6. O'Brien, Anthony Patrick, 1989. "A Behavioral Explanation for Nominal Wage Rigidity during the Great Depression," The Quarterly Journal of Economics, MIT Press, vol. 104(4), pages 719-35, November.
  7. Lucas, Robert E, Jr & Rapping, Leonard A, 1972. "Unemployment in the Great Depression: Is There a Full Explanation?," Journal of Political Economy, University of Chicago Press, vol. 80(1), pages 186-91, Jan.-Feb..
  8. Smith, James P, 1984. "Race and Human Capital," American Economic Review, American Economic Association, vol. 74(4), pages 685-98, September.
  9. Goldin, Claudia & Margo, Robert A, 1992. "The Great Compression: The Wage Structure in the United States at Mid-century," The Quarterly Journal of Economics, MIT Press, vol. 107(1), pages 1-34, February.
  10. Lucas, Robert E, Jr & Rapping, Leonard A, 1969. "Real Wages, Employment, and Inflation," Journal of Political Economy, University of Chicago Press, vol. 77(5), pages 721-54, Sept./Oct.
  11. Margo, Robert A., 1991. "The Microeconomics of Depression Unemployment," The Journal of Economic History, Cambridge University Press, vol. 51(02), pages 333-341, June.
  12. Bernanke, Ben & Parkinson, Martin, 1989. "Unemployment, Inflation, and Wages in the American Depression: Are There Lessons for Europe?," American Economic Review, American Economic Association, vol. 79(2), pages 210-14, May.
  13. Sundstrom, William A., 1992. "Last Hired, First Fired? Unemployment and Urban Black Workers During the Great Depression," The Journal of Economic History, Cambridge University Press, vol. 52(02), pages 415-429, June.
  14. Smiley, Gene, 1983. "Recent Unemployment Rate Estimates for the 1920s and 1930s," The Journal of Economic History, Cambridge University Press, vol. 43(02), pages 487-493, June.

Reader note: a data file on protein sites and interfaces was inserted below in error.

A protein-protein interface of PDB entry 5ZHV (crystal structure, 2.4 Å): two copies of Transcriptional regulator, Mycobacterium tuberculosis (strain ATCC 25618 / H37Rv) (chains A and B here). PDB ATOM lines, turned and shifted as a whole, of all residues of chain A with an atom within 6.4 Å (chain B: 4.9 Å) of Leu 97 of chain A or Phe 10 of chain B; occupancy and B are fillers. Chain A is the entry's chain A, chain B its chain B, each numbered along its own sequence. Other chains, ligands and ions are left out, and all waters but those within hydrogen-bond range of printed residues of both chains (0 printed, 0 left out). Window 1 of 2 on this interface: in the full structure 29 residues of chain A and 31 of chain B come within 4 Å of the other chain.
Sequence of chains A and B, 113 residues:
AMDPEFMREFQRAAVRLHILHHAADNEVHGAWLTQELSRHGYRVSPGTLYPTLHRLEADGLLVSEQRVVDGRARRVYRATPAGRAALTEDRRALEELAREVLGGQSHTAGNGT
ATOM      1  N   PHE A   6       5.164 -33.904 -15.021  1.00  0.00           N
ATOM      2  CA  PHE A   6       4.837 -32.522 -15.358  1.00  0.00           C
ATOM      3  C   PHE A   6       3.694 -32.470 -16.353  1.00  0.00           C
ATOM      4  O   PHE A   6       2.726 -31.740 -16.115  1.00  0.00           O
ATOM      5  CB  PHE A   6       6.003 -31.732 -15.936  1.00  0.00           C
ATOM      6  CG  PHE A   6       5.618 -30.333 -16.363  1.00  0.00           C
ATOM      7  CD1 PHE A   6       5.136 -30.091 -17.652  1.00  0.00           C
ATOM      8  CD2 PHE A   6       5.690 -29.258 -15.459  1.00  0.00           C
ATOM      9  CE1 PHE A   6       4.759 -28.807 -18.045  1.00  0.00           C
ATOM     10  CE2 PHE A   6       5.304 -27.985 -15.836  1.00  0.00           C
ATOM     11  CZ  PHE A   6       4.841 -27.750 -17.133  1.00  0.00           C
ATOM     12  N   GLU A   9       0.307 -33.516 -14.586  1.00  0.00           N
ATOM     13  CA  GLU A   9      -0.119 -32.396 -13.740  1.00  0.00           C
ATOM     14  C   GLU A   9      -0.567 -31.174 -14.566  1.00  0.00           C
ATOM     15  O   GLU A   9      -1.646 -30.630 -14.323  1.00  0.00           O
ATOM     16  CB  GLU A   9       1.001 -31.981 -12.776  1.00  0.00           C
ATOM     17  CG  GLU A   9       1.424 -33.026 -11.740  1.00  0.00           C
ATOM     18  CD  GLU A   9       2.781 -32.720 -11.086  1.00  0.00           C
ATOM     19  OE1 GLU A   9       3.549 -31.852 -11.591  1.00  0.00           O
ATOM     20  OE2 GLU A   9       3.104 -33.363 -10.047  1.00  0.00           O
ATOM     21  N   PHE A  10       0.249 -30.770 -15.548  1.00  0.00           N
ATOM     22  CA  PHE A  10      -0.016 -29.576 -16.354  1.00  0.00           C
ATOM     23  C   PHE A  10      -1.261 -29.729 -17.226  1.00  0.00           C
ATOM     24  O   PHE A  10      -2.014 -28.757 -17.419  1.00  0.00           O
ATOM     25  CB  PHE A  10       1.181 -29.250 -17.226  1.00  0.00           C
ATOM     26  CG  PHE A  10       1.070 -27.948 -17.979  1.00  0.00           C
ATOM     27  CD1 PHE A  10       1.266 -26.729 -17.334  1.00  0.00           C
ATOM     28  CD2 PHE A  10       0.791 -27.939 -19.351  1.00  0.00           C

Full references (including those not matched with items on IDEAS)

This item is not listed on Wikipedia, on a reading list or among the top items on IDEAS.

When requesting a correction, please mention this item's handle: RePEc:nbr:nberwo:4174. See general information about how to correct material in RePEc.

For technical questions regarding this item, or to correct its authors, title, abstract, bibliographic or download information, contact: ()

If you have authored this item and are not yet registered with RePEc, we encourage you to do it here. This allows to link your profile to this item. It also allows you to accept potential citations to this item that we are uncertain about.

If references are entirely missing, you can add them using this form.

If the full references list an item that is present in RePEc, but the system did not link to it, you can help with this form.

If you know of missing items citing this one, you can help us creating those links by adding the relevant references in the same way as above, for each refering item. If you are a registered author of this item, you may also want to check the "citations" tab in your profile, as there may be some citations waiting for confirmation.

Please note that corrections may take a couple of weeks to filter through the various RePEc services.

This information is provided to you by IDEAS at the Research Division of the Federal Reserve Bank of St. Louis using RePEc data.